Tuesday 24 April 2018

Band on the run: Downsized U2 reconnect with their fans

U2 snubbed stadia in favour of arenas for their latest tour, and the more intimate setting has helped revitalise the band. And now, in order to play their home town, they've had to scale down yet further.

Intimate: Tickets for the U2 gigs at the 3Arena go on sale this Monday.
Intimate: Tickets for the U2 gigs at the 3Arena go on sale this Monday.
John Meagher

John Meagher

Quick question for all U2 fans, and no conferring: when was the last time the band were on tour and played indoors in Ireland? If you said New Year's Eve, 1989, congratulations. The venue was the Point Depot, Dublin, and Bono and friends were on the Lovetown tour, in support of the Rattle and Hum album. The previous evening, on December 30, the frontman famously announced the group would have to "go away and dream it all up again".

A lot of water has gone under the U2 bridge in the intervening 25-and-a-bit years, especially when it comes to the live experience. Each of the five tours they've subsequently done - Zoo TV, Popmart, Elevation, Vertigo and 360 - have been held in stadia (with the exception of Elevation, which played to 160,000 people over two dates at Slane Castle).

But now, they're returning with six shows on this island, and all of them are indoors. The dates were confirmed on Wednesday morning with the first two taking place in Belfast's SSE Arena and the final four in Dublin's 3Arena. The former holds 11,000 people, the latter 14,000 - but that's about as intimate as you'll get on a U2 tour nowadays.

Their last tour, 360, in support of the poor-selling (by their standards) No Line on the Horizon album, was the highest grossing in rock history. It took in $750m and visited some of the world's biggest stadia, but it was also among the most expensive ever staged. Three enormous stages, dubbed The Claw by the band, were built to ensure a smooth run from city to city, but it was an onerous undertaking.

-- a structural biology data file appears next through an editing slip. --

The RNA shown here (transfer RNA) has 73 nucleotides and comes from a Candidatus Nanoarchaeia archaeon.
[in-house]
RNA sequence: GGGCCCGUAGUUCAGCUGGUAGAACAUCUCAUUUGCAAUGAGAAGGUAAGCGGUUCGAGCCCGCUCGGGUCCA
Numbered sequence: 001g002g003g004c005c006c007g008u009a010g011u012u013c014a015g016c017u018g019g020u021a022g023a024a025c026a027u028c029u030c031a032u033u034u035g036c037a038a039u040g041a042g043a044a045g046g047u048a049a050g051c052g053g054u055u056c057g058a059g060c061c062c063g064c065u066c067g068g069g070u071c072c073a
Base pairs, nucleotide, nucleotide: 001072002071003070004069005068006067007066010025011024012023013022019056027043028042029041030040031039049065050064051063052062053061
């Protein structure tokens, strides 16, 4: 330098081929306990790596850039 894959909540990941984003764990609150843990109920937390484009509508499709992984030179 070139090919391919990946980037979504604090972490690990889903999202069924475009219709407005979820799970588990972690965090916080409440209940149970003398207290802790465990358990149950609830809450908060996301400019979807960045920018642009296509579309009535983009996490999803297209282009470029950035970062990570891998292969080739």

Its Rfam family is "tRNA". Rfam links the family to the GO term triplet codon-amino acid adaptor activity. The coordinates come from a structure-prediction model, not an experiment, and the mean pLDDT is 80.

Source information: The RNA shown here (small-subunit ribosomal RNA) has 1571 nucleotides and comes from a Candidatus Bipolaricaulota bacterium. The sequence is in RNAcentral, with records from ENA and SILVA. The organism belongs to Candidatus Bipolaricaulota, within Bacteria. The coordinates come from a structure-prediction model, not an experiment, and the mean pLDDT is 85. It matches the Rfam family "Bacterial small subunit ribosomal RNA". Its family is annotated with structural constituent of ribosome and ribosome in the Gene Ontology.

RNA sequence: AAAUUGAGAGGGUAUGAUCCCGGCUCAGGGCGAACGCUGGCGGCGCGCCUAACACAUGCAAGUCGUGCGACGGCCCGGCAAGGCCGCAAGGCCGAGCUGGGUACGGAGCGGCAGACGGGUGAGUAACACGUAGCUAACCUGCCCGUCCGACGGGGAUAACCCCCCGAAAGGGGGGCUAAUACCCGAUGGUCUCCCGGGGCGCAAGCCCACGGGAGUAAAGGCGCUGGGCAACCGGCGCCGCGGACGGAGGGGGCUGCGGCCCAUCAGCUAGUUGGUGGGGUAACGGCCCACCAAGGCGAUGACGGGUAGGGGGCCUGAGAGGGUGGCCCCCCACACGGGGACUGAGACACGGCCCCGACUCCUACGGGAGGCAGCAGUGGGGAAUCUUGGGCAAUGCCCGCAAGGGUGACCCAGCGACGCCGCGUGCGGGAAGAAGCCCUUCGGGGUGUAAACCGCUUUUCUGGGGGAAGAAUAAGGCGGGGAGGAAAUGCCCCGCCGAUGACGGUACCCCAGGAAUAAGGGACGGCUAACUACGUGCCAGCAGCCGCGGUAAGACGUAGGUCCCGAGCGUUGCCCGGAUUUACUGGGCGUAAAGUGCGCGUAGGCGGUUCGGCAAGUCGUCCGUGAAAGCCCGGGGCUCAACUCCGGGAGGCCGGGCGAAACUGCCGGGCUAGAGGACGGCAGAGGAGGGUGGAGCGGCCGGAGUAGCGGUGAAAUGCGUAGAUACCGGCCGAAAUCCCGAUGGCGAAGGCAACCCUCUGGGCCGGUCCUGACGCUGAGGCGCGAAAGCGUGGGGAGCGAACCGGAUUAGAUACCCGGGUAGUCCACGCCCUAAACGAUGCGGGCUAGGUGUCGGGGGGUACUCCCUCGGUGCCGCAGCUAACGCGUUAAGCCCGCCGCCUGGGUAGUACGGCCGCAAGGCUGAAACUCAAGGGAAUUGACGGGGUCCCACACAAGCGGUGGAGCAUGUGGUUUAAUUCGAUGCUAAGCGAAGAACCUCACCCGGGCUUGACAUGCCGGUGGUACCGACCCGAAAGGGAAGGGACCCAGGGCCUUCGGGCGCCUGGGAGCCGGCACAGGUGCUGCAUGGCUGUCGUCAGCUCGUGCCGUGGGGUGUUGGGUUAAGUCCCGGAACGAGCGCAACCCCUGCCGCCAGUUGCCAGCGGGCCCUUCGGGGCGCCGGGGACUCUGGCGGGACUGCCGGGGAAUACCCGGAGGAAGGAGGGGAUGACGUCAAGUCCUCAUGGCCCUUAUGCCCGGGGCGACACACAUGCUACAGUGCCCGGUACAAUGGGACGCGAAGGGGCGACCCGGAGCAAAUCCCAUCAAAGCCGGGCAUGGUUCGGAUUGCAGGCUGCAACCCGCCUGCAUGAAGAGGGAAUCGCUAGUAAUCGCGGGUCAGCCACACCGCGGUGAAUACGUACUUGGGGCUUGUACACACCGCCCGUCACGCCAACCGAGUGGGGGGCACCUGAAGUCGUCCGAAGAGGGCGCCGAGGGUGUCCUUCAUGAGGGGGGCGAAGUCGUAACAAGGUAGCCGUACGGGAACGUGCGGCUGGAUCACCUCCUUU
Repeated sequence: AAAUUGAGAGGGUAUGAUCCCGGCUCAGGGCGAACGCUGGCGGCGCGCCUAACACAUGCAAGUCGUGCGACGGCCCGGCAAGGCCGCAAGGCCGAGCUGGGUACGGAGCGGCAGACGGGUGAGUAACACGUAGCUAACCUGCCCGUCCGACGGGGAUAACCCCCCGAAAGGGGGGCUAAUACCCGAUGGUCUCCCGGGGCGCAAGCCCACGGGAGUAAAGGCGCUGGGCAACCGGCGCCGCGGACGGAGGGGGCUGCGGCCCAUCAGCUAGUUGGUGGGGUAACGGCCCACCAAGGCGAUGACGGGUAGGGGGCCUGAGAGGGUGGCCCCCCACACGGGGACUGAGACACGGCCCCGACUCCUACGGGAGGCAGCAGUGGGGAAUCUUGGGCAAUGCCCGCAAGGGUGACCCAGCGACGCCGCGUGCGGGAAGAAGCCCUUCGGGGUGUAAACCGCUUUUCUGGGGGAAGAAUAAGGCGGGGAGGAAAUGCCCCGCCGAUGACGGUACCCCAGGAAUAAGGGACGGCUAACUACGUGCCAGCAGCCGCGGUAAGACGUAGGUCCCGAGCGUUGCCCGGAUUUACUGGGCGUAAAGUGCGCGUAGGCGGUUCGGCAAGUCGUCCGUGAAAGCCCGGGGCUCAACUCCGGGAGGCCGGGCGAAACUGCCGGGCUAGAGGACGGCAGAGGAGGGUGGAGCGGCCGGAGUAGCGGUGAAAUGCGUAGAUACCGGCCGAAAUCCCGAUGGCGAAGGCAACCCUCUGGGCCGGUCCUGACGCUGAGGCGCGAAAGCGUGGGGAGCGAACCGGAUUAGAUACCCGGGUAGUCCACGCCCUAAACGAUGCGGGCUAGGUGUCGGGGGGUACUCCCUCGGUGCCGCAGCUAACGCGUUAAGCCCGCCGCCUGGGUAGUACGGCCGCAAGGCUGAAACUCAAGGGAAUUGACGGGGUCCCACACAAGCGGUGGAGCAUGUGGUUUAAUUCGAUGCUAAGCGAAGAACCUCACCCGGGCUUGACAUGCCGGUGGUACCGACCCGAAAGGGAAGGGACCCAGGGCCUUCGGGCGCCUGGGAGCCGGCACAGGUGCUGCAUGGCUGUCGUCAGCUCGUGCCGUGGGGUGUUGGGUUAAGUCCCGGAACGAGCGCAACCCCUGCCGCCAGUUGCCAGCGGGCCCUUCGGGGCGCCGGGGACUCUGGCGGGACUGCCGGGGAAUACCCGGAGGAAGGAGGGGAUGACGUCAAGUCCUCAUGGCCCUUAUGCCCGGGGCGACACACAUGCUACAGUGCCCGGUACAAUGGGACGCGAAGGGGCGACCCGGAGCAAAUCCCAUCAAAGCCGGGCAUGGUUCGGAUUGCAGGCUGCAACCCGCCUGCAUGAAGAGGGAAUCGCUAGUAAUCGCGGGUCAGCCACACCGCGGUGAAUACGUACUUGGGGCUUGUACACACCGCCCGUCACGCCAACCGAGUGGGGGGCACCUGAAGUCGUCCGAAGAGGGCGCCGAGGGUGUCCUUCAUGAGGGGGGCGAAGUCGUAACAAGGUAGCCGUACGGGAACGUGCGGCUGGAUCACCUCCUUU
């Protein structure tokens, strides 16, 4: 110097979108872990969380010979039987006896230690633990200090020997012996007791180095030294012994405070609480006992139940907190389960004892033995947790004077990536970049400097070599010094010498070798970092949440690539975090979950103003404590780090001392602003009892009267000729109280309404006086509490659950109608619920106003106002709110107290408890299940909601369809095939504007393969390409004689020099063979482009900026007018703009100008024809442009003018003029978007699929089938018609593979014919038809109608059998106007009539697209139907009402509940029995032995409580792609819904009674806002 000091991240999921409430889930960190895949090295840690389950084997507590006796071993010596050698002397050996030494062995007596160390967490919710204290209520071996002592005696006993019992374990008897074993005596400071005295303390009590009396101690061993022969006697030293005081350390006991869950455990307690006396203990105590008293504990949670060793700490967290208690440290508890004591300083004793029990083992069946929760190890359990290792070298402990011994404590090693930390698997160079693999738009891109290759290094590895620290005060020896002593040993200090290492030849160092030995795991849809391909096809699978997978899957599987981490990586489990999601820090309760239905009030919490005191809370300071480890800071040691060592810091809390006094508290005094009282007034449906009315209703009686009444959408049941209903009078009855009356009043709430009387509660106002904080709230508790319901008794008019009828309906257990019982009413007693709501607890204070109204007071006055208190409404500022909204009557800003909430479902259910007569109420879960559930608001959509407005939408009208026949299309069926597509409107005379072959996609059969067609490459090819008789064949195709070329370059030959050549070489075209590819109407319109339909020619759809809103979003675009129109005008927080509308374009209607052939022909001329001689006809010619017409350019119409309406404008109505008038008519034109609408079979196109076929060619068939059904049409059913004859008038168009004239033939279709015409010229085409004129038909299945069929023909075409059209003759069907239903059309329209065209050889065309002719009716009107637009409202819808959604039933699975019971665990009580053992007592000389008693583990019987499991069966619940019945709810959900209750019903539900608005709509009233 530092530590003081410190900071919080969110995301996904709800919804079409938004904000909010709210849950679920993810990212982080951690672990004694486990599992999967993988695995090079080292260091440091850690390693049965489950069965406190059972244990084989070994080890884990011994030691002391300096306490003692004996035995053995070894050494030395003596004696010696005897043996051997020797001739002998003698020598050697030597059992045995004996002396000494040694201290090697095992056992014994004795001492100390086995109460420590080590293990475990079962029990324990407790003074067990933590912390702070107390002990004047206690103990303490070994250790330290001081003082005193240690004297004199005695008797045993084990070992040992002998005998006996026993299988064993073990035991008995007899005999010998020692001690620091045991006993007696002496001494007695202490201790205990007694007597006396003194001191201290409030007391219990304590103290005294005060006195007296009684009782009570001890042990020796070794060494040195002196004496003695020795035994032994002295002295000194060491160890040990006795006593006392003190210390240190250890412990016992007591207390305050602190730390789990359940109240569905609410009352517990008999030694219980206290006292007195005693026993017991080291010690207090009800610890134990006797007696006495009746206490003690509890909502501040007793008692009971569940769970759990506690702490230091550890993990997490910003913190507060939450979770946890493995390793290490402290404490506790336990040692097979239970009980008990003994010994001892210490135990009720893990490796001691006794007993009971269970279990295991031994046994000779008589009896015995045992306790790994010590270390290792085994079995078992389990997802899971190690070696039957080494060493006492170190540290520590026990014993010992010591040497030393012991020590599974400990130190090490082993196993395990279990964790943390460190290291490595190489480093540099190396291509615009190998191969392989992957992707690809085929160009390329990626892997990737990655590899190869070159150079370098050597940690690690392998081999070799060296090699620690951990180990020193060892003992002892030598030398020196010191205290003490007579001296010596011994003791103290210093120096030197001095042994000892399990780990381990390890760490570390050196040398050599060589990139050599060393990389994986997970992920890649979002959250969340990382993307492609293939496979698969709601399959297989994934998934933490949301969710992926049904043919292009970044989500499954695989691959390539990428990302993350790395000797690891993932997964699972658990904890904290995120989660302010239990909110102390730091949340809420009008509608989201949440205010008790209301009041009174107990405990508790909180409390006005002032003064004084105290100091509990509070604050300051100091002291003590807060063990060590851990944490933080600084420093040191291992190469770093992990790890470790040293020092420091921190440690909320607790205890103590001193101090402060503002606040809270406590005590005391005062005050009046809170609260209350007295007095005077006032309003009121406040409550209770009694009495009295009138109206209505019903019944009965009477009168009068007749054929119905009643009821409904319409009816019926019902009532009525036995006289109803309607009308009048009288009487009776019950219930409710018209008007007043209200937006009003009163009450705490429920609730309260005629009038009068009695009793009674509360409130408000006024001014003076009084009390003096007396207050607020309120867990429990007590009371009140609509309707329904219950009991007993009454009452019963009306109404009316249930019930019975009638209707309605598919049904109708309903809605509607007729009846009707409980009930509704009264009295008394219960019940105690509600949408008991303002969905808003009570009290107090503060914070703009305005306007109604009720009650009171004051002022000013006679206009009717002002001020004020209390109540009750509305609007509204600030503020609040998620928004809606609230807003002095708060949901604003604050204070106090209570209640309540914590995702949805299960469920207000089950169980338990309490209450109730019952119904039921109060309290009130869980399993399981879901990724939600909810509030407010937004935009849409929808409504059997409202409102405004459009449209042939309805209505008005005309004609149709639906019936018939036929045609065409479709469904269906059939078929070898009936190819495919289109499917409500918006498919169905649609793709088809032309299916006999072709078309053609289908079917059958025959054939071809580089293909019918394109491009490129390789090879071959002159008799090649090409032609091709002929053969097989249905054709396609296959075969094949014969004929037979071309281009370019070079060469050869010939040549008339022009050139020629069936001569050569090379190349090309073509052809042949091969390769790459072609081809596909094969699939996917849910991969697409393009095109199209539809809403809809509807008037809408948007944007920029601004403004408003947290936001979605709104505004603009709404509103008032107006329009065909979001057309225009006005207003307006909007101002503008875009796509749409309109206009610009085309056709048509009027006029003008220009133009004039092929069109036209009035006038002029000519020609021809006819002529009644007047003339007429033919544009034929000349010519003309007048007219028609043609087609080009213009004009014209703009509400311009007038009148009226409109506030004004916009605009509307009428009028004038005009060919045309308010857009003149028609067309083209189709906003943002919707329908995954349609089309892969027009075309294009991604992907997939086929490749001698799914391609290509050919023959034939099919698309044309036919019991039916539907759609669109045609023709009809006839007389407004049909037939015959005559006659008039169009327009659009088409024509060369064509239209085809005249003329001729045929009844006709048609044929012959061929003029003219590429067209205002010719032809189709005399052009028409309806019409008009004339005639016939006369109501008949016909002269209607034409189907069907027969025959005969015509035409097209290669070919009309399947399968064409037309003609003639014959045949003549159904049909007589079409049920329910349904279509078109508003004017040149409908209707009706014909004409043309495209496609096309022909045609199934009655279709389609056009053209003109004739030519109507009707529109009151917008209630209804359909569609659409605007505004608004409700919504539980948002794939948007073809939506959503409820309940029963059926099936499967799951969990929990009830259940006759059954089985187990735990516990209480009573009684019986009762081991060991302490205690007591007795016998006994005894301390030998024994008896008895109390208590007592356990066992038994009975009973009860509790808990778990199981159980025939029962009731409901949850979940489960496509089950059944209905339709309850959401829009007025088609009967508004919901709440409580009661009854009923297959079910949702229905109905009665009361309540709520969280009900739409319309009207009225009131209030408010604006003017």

It was perhaps inevitable that they would scale down the production significantly when it came to touring their next album and as the record in question, Songs of Innocence, is the most personal and intimate they have ever done, the decision to take it indoors was not a strange one.

But scaled down does not mean stripped back for the U2 of 2015. The arena shows have been pushing the envelope when it comes to visuals. "It's really quite something," says Hot Press writer Olaf Tyaransen, who attended opening night in Vancouver. "It's incredibly theatrical and utilises far more of the arena than just the stage part. It means that more of the audience can feel that they are intimately involved in the show.

"The way the screen is used for 'Cedarwood Road' is really brilliant and I think it will be very effective in Dublin. My grandmother lived two streets away from there in Glasnevin, and when I looked at those houses on screen it really brought me back to the time I spent with her."

The tour has attracted some of the best reviews of the band's career, which must have been gratifying for a four-piece who have experienced their fair share of criticism, bad luck and heartache over the past 12 months.

"They got such criticism for giving away Songs of Innocence for free on iTunes," Tyaransen says, "and yet millions were happy to download it." With more than 80m of the 500m Apple customers who received the album choosing to download, some have suggested it's among the most listened to albums of all time. Those irked by the give-away were unlikely to have been U2 fans anyway and there's every chance that some of those who received it may have been turned on to the band for the first time. "There was this perception that because the album was given away for free it wasn't very good," Tyaransen says. "Some people judged it without listening to it, but it's a really fine album and [opening song] 'Every Breaking Wave' is one of the best songs they've ever done."

The bad luck arrived in the form of multiple injuries sustained by Bono in Central Park, New York, when he was knocked off a bicycle. His arm broke in four places, making it unlikely he will ever play guitar again. It took him six months of recuperation just to get to the point where he could think about the business of being the live-wire frontman of one of the world's biggest bands again.

Then, just days before the tour got under way last May, Larry Mullen's father - Larry Snr - died. It lent an emotionally charged feel to opening night, and one that could have ended very badly had the Edge fallen more awkwardly off the 'ramp' than he did. The footage went viral, but the guitarist's ego was the only thing to be hurt.